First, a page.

Saturday, August 23, 2014

Melville's "friendly critic" at the Springfield Republican, as rediscovered by Jay Leyda

Josiah Gilbert Holland (1816-1881)
Biographical Encyclopedia of Massachusetts via Wikimedia Commons
Let's don't forget about Jay Leyda's 1954 survey of pro-Melville notices and reviews in the Springfield Republican. Leyda published his Springfield Republican findings in "Another Friendly Critic for Melville" in the New England Quarterly, Vol. 27 (June 1954): 243-249.

Contemporary Reviews at p80 has the favorable notice of the revised edition of Typee in the Holland-era Republican from July 7, 1849, but lacks any citation of the earlier and "perfunctory" Omoo review that Leyda found in the May 8, 1847 Republican, before the announcement of Holland's arrival.

Gary Scarnhorst's "Sheaf of Uncollected Excerpts" in Melville Society Extracts 75 includes an item from the Springfield Republican (May 28, 1853) about the birth of Melville's third child and first daughter, Elizabeth ("Bessie," born May 22, 1853). Scharnhorst incorrectly identifies the newborn as Malcolm, but Leyda had it right when he introduced the same item:
[W]hen the birth notices included a line on a new daughter for the Melvilles, a joshing but not unfriendly item appeared in the same issue:
   By reference to our natal department, it will be seen that Herman Melville, author of "Omoo and Typee," "Pierre, or the Ambiguities," &c., has just issued a new work, which will doubtless be considered more original than any of his former ones."  --Another Friendly Critic p246.
Weirdly enough, Leyda apparently missed what became the next and last item on Scharnhorst's list in Extracts 75, also from the friendly Springfield Republican (June 11, 1853):
"Herman Melville has gone to New York to superintend the issue of a new work."
That "new work" did not appear in 1853, evidently because Melville was for some reason "prevented from printing" it, according to his 24 November 1853 letter to Harper & Brothers. Hershel Parker logically identified Melville's rejected 1853 book with the "Isle of the Cross" manuscript revealed, as Parker was the first to discover, in a letter to Melville's sister Augusta from his cousin Priscilla. Pointing out room for reasonable doubt, Basem L. Ra'ad introduced textual evidence for associating the Isle of the Cross project (presumably fruits of Melville's work on the Agatha story) with the tale of Hunilla the "Chola Widow" on one of the Galapagos Islands. Melville's story of Hunilla on an island with a cross was first published as part of "The Encantadas, Or Enchanted Isles" in the April 1854 issue of Putnam's magazine. In a previous attempt to sort all this out, enchantingly preserved to this hour at Moby-Dick™ (Wolf, wo bist du?) I volunteered my non-peer-reviewed two cents which briefly re-stated is this:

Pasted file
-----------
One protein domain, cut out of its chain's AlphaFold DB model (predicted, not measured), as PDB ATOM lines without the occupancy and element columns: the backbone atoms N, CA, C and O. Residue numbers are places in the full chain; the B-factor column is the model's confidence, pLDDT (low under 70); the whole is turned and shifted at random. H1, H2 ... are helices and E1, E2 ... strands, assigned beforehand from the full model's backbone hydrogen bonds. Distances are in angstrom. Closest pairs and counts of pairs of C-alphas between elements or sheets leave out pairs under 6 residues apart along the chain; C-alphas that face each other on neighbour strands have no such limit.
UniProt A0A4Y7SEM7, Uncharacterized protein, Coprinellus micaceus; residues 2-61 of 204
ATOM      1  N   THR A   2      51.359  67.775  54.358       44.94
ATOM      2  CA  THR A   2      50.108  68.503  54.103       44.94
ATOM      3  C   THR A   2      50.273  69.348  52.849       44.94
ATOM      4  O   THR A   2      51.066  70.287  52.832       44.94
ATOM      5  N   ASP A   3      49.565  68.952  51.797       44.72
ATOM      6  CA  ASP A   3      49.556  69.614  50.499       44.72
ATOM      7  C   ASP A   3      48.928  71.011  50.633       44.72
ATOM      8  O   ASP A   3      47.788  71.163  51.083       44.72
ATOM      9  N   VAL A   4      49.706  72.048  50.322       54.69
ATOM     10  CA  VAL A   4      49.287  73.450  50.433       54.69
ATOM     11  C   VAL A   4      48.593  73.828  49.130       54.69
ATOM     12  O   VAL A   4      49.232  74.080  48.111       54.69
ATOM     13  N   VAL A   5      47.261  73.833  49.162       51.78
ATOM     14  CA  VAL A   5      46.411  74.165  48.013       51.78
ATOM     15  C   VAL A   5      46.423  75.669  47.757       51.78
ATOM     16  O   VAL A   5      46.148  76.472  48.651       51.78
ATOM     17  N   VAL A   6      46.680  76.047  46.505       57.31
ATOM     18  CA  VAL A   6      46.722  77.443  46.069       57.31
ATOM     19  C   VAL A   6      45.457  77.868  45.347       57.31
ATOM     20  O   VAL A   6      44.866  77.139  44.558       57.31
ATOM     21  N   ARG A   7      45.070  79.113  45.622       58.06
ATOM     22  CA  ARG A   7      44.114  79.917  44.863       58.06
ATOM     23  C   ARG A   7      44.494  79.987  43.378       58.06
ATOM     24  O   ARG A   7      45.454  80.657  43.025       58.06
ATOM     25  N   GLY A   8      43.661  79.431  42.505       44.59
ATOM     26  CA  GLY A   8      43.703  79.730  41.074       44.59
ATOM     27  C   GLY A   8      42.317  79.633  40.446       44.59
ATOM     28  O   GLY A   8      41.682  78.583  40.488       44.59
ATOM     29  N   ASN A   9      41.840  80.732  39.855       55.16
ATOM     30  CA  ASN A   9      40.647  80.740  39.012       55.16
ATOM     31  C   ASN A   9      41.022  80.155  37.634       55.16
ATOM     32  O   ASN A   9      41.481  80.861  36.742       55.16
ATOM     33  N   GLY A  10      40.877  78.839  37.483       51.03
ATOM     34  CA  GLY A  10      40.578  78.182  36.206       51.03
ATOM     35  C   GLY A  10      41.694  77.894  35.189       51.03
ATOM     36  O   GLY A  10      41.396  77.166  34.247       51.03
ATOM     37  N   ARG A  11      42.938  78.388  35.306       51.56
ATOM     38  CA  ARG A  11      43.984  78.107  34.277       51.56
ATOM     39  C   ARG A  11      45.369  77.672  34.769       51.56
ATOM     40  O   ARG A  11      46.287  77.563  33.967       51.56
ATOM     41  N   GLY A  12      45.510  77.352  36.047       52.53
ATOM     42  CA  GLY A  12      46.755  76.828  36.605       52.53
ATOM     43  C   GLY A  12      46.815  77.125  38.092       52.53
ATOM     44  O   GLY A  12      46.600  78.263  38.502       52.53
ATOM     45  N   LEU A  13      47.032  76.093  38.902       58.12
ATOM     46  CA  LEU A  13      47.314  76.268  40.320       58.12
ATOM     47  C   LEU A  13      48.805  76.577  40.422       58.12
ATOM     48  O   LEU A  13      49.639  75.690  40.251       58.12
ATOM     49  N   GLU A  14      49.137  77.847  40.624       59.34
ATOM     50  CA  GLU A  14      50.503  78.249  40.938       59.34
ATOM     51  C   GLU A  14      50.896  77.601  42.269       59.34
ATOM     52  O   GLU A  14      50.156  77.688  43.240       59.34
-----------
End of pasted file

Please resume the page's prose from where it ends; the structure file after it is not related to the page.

We don't now know for a certainty what "new work" Melville took to New York in June 1853 but was unable to publish then. We do know Melville's November 1853 letter to Harper & Brothers offers yet another book, about tortoise hunting. What if that book, the unfinished "The Tortoise-Hunters," contained the essence of "Isle of the Cross" along with other stuff that afterwards turned up in The Encantadas? In that case the other work, the one Melville was "prevented from printing" in June 1853, could have been something else, maybe even something unknown and unrecorded in the surviving archives--possibly one of the contemplated works for which he wanted "fifty fast-writing youths" in December 1850, or one related to the "silly thoughts and wayward speculations" he confessed to being preoccupied with in September 1851.

Here I might as well direct attention to two of the more popular posts at Melvilliana, one remarking the relatively early date at which Melville began acquiring source-material for The Encantadas, and another on the real-life Hunilla.

Whew! Alright, end of digression. So as Leyda explained way back when, the friendly critic of the Springfield Republican was associate editor J. G. Holland. 

Folder 13 in the Jay Leyda Collection, Melville Society Archive apparently has one offprint at least of the New England Quarterly article--and who knows what else:
9: Folder 13
Leyda, “Another Friendly Critic for Melville” 1954   (9 items)


  1. And if we wish to put together the greatest "What if" story in American literature, we can also note that Josiah Gilbert Holland and his wife were long-time personal friends of Emily Dickinson. A separate volume of Holland-Dickinson letters was published some years before the Johnson edition of the complete Dickinson letters appeared.

    So what would have happened if Holland had introduced Emily Dickinson to Herman Melville? Would "the gentle thoughts of the feminine air" have combined with "the troubled, murderous thinkings of the masculine sea" to form a new heaven and a new earth?


    1. Bravo! Now that you mention it, Leyda was looking at the Springfield Republican for his Dickinson research. He found the Melville items by accident.

      University of Colorado Boulder has a letter from Emily Dickinson in the very cool Holland Collection of Literary Letters, accessible online: